On Thursday, July 2, Progressive Torch and Twang hosts Daniel Rayzel and AJ Moser made a trip to Ann Arbor to catch Pokey LaFarge at The Ark. Along with a review from each host, you can find a handful of photos from their exclusive access to soundcheck below.
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We’ve been spinning Pokey LaFarge’s latest album, Something in the Water, on Torch and Twang for months, and it’s bound to become one of my favorite releases of 2015. There was no doubt in my mind that I had to catch LaFarge as soon as he swung by next.
LaFarge commanded The Ark like he stole it from Noah, with a captivating 90-minute set at his disposal. The band ripped and roared through raucous pieces like “Knockin’ The Dust Of The Rust Belt Tonight” and “Central Time,” while delicately handling softer pieces like “When Did You Leave Heaven.” Every member of the band contributed vocals, showcasing their variety of skills and tricks that allow them to play such an eclectic mix of tunes.
Throughout the show, LaFarge remained charismatic and charming to his audience, including a dedication of two songs to the “Michigander Women” and even bending into the crowd to whip away at his guitar right into the faces of front row attendees.
Near the end of the show, LaFarge came on for the first of his encore pieces to do a solo acoustic piece, “Far Away,” in which the following exchange occurred:
LaFarge singing: “Where have all the good girls gone?”
Woman in audience shouts: “Right here!”
LaFarge, stifling laughter: “Was there ever one? Well, apparently!”
A crowd full of strangers left as friends that night, with attendees whistling and humming tunes, or perhaps even having trouble letting the day slip away, such as myself…
— Daniel Rayzel (@DanielRayzel) July 3, 2015
Something about LaFarge’s clothes and music harkens back to simpler Midwestern style, a style that brought together the third-shift nurses, the heart-broken poets, and the wide-eyed students – a style that graced The Ark on Thursday night.
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I was admittedly apprehensive to see Pokey LaFarge perform live, if just to shatter the illusion that the music had been perfectly preserved in a time capsule from the early 20th century. However, to my delight, the authentic classic folk sound carried by the band translates perfectly into a live setting and is even amplified by the contemporary energy and attitude of the instrumentalists.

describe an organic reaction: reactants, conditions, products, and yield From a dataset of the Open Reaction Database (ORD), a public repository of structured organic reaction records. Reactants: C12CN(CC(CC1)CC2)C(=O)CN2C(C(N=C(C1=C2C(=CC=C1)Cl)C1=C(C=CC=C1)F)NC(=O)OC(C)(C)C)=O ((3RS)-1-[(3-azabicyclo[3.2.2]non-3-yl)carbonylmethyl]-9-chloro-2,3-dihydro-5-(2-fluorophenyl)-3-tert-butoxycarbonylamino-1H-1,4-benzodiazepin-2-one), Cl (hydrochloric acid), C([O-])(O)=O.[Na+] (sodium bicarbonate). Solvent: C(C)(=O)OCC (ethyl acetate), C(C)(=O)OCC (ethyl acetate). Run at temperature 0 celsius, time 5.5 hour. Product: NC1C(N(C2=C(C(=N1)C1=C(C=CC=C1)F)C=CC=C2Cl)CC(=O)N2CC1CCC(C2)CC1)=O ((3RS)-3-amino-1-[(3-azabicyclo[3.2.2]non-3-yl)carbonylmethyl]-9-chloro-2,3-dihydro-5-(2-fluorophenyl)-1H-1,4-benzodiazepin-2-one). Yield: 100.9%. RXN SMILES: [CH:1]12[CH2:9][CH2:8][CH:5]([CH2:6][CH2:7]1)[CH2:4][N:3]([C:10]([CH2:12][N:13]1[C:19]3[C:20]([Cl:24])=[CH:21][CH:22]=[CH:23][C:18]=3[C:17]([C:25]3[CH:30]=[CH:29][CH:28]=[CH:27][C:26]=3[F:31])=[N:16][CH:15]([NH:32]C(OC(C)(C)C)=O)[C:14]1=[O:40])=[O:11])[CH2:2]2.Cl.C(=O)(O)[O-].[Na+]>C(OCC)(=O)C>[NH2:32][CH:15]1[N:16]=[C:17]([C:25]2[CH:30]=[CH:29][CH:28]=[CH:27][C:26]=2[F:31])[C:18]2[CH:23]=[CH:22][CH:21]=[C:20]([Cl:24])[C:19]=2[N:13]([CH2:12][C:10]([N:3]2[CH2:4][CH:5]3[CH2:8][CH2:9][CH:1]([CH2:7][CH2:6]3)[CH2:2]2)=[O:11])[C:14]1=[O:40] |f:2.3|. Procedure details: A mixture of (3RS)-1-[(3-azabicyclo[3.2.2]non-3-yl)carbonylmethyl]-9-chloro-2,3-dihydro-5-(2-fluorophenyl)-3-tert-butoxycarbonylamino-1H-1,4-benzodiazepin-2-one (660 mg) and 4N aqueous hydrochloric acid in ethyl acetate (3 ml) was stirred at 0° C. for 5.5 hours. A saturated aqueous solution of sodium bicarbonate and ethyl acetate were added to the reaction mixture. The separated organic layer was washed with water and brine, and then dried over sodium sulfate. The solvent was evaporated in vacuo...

The set at The Ark featured mostly tracks from the excellent album Something in the Water, but offered a great featuring of Pokey’s older material and a handful of excellent covers.
The real star of the show was the band’s obvious comfort performing together and their willingness to improvise and entertain. This is a band that has been making music together for a great deal of years and are clearly masters of their craft. Throughout the night we were treated to a number of in-depth harmonica, banjo, upright bass and trumpet breakdowns. Pokey, as a front man, was skilled at controlling a crowd and encouraging a constant intimate environment like the one we experienced.
The setlist culminated in what was seemingly a spontaneous free-form session from every member, highlighting their tight-knit understanding of folk music as a band and as a group of friends. For the duration of the 90-minute concert, the energy was at an exhilarating high and the entire room pulsed with an unmistakable positivity. You’d be hard pressed to find someone who left the show without tapping their feet and humming “What’s the Matter with the Mill,” infected with a post-show jubilee that is exactly what I hope for when heading out for an evening of live music.
— aj moser ❗ (@Radmure) July 3, 2015
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“My Window Faces the South”
“Knockin’ the Dust Off the Rust Belt Tonight”
“City Summer Blues”
“When Did You Leave Heaven”
“Wanna Be Your Man”
“Actin’ a Fool”
“Close the Door”
“Let’s Get Lost”
“The Devil Ain’t Lazy”
“All Night Long”
“Something in the Water”
“La La Blues”
“What’s the Matter with the Mill?”